KEEP WELL: Mayor Mark Freda will join discussions about books focused on mental wellness as part of the upcoming Mayor’s Wellness Campaign events at the Princeton Public Library.
By Anne Levin
A series of events in support of the Mayor’s Wellness Campaign, focusing on the mental wellbeing of families, children and people of all ages, is about to begin in and around the library Princeton public.
From book discussions and readings to a hula hoop night and bracelet making, the program encompasses many approaches to maintaining mental health. The project has grown from a brainchild of three-book talks to becoming the library’s main focus for the fall and beyond.
“It was a simple concept that took off,” said Janie Hermann, the library’s adult programming manager. “We’ve committed to it until May 2023 and it could continue after that, but we don’t know yet.”
The Mayor’s Wellness Campaign is a voluntary program of the New Jersey Health Care Quality Institute in partnership with the New Jersey State League of Municipalities. In 2018, the campaign ranked Princeton as a “healthy city”, the highest of the three rankings. But over the past three years, the municipality has descended back to the rank of “healthy city to watch”, and the idea is to bring it back to the top.
“Mayors can choose to join, and not all cities do,” Hermann said. “I understand the mayor is trying to take us to the next level.”
Mayor Mark Freda will be on hand for the book talks, the first of which will take place on September 21 when the subject is Maybe you should talk to someone by psychotherapist Lori Gottlieb.
“This series builds on the Mayor’s Wellness Campaign initiative that our Health Department staff launched last year to address social isolation in Princeton,” Freda said in a statement. Press. “With the help of the Princeton Arts Council and the Princeton Senior Resource Center, we facilitated community connections through art and gardening. I am pleased that with the help of the library and other local partners this fall, we are continuing to engage residents through discussions of books focused on mental health and shared human experiences. I encourage everyone to read with us and participate in the discussions.
Each session will be led by a library staff member and a local community leader knowledgeable in the field. Hermann leads Sept. 21 at 11 a.m. (a virtual chat will be held at 7 p.m. via Google Meet), alongside Dave Errickson, executive director of Corner House Behavioral Health. The theme for the second book discussion, November 17 at 7 p.m., is Together: the healing power of human connection in a sometimes lonely world, by Dr. Vivek Murphy. Whitney Ross, executive director of Trinity Counseling, will lead with a library staff member.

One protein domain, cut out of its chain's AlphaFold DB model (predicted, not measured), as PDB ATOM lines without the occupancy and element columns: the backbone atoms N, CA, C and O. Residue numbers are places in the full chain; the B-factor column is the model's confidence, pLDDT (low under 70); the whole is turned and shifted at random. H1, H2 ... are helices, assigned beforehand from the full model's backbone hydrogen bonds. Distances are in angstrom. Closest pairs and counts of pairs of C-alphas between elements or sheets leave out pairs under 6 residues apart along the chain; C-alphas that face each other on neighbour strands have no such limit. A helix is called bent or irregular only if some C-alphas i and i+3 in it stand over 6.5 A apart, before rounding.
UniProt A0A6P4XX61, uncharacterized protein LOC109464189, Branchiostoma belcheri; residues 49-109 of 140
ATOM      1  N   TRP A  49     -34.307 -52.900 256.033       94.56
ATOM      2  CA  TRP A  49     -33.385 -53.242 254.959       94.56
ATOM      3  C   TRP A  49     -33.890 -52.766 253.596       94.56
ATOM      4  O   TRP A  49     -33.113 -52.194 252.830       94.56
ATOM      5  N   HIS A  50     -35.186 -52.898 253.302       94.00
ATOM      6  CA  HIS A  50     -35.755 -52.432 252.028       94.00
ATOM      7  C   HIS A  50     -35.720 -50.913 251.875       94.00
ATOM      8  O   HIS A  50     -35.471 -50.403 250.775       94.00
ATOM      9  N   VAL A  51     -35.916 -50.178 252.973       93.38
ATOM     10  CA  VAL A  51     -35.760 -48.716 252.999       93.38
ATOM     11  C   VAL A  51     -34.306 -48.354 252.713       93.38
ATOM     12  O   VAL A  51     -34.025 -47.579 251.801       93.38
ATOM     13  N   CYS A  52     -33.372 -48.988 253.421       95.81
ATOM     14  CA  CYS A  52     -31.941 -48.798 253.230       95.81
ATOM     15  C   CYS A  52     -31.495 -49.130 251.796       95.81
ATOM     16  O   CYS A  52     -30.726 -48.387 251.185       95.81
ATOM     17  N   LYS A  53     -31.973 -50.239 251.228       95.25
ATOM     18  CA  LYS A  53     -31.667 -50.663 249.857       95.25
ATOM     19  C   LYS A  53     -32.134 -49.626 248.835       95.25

Last spring, Hermann became aware of Freda’s efforts to end social isolation due to the pandemic through partnerships with the Arts Council and the Princeton Senior Resource Center. When she met him at an Earth Day event in Herrontown Woods, they began discussing the possibility of collaborating on book talks.
Hermann took the idea back to library staff, and it grew. A committee has been formed to help select the books. “We wanted to make sure we had a youth component, and between the months when there are book talks, which are every two months, we wanted to have an activity,” she said.
The first of these related activities is a “Moments of Mindfulness Story Hour” on Saturday, September 10 at Community Park North/Pettoranello Gardens. Aimed at children aged 3 to 8 and their families, it will include books, songs, rhymes and activities focusing on various aspects of mindfulness and nature.
The virtual storytelling room on the library’s YouTube channel will feature a special edition of Storytime Shorts focused on mental well-being and emotional literacy for young children and their families starting September 15 with Hurry up! A book about slowing down by Kate Dopirak. Additional versions include When sadness is at your doorstep by Eva Eland on October 13, and Ally all the way November 10.
Two events on Saturday October 1st mark World Hoop Day – a class for children ages 8 and up in the Community Hall and a hula hoop night for all ages in Hinds Plaza. Events are designed to encourage fun and physical activity as a way to increase feelings of well-being.
Teens and adults can make a lava bead diffuser bracelet in the Community Hall on Saturday, October 22 at 1:30 p.m. On Sunday, December 4 at 10:30 a.m., Hermann and Linda Willmer will lead a workshop on making greeting cards . “Research has shown that writing and receiving letters or cards enhances feelings of well-being and reduces social isolation,” reads the event listing at princetonlibrary.org/wellness.
“What started small has grown into a major initiative for the library that involves all departments,” Hermann said. “We’re looking at how all of these things together can contribute to everyone’s sense of well-being.”